Ever since I attended my first writing conference back in 2009, I've been a conference junkie. I attend at least one, sometimes two, a year. I just can't get enough! If you've never been to a writing conference before but are thinking about attending one, this post's for you.
Why Attend a Writing Conference?
My favorite part of conferences is the opportunity to spend time with other writers. Writing is solitary by nature, so it's nice to step away from your laptop for a couple of days and hang out with other writers who just get what you're doing--whether you're brand new to writing, already published, or somewhere in between. There are other ways to make these connections, of course. Social Media is great for that. But it's especially nice to chat face-to-face. As a bonus, if you go to a conference on a particular genre or category (for example, my favorite, The Society of Children's Writers and Illustrators (SCBWI)) you can interact with other writers who write the same kinds of stories as you, which only increases the feeling of camaraderie.
Conferences are also great places to meet agents and editors, and get a sense of whether you'd like to work with them if given the chance. When putting together my agent list before querying my first manuscript, I included several agents I'd met or heard speak at conferences, because I liked what they had to say and could tell I'd work well with them. At some conferences, you can pitch to agents or editors, or receive feedback on manuscript pages. As a bonus, most agents and editors invite attendees to submit to them (using a specific email subject line) for a period of time after the conference ends, which increases the chances of your manuscript getting noticed within the slush pile.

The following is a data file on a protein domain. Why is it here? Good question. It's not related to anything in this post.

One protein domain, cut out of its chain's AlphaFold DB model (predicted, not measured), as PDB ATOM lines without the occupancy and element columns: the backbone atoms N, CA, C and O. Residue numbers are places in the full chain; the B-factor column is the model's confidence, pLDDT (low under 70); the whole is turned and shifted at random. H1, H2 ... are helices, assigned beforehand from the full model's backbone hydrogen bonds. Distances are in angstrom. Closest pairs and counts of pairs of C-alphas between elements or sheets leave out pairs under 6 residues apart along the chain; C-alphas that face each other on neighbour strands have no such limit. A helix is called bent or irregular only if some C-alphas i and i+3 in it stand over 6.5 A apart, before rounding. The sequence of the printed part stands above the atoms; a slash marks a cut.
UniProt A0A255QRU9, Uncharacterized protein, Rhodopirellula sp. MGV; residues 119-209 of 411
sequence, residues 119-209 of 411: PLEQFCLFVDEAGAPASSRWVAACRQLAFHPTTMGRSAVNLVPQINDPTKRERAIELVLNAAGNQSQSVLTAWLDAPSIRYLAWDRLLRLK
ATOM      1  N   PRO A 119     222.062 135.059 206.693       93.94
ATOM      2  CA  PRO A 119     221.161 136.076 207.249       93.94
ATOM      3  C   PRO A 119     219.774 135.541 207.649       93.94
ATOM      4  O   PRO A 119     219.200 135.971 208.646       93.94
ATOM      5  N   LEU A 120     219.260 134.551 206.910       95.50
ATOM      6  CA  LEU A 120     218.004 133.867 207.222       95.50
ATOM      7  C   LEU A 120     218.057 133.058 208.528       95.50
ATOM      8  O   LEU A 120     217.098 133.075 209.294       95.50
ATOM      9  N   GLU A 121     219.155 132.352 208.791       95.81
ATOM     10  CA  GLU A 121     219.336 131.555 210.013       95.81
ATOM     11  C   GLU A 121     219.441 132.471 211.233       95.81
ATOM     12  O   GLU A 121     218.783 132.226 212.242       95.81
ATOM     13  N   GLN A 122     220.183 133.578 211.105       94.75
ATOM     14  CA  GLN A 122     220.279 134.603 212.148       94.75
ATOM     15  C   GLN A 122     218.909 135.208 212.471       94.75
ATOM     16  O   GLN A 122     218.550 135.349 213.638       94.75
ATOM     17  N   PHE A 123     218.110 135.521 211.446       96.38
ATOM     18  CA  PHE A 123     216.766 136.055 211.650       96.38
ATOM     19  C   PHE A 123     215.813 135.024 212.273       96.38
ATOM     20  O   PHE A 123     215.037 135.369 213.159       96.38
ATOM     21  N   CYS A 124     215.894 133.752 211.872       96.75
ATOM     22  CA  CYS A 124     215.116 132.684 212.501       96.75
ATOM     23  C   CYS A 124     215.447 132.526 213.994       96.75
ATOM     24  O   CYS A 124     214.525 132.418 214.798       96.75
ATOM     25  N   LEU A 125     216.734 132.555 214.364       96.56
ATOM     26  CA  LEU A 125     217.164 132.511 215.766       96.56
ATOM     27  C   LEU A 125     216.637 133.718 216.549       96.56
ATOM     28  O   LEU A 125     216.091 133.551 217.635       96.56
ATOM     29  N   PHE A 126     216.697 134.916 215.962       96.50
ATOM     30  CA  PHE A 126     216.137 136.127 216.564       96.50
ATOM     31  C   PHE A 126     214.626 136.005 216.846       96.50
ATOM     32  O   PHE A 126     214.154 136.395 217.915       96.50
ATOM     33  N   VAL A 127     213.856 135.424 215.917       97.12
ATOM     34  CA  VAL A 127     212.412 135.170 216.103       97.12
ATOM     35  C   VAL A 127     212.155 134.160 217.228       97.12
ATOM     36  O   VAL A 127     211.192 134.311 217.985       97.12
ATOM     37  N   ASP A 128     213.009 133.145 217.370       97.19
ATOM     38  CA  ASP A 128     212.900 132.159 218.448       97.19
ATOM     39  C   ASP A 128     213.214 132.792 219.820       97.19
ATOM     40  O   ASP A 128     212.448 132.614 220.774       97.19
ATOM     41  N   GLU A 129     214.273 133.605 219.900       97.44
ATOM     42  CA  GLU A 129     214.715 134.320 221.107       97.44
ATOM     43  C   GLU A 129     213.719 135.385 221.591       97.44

Inspiration & Knowledge
Real talk: writing is hard. It takes a lot of work and it can be easy to get discouraged on difficult writing days, or in the midst of rejection. Conferences provide much-needed inspiration. I’ve gotten the chance to see many authors I admire speak at conferences: Laurie Halse Anderson, Sara Zarr, Kate DiCamillo, R.L. Stine, and Libba Bray, to name a few. It’s impossible to hear these amazing authors speak and not feel invigorated and motivated. Having these inspirational boosts once or twice a year is really helpful and I’m always excited to get back to writing after a conference.
Conferences are also great for learning about the craft of writing and the publishing industry. Breakout sessions can be very specific--I've attended sessions on writing from personal experience, first pages, and on how to use Scrivener, among many others. It's true that a lot (if not all) of what's discussed at conferences is available online and in books, but the interactive classroom setting can bring your learning to another level.
Preparing for a Conference
Conferences can be pricey, especially if you have to travel a long distance to attend. Besides the conference tuition, there are travel and hotel costs, and agent/editor critiques are usually an extra fee as well. Plan your conferences early so you can save up. Also, many conferences have early bird rates, so make sure you register in time to take advantage of them. Conferences associated with writing organizations (like SCBWI, RWA, etc.) usually offer discounts to members. It might be worth paying the membership fee before registering for the conference to receive those benefits. Finally, planning early gives you the chance to connect with other attendees beforehand--you can start by using the conference Twitter hashtag to find other attendees online.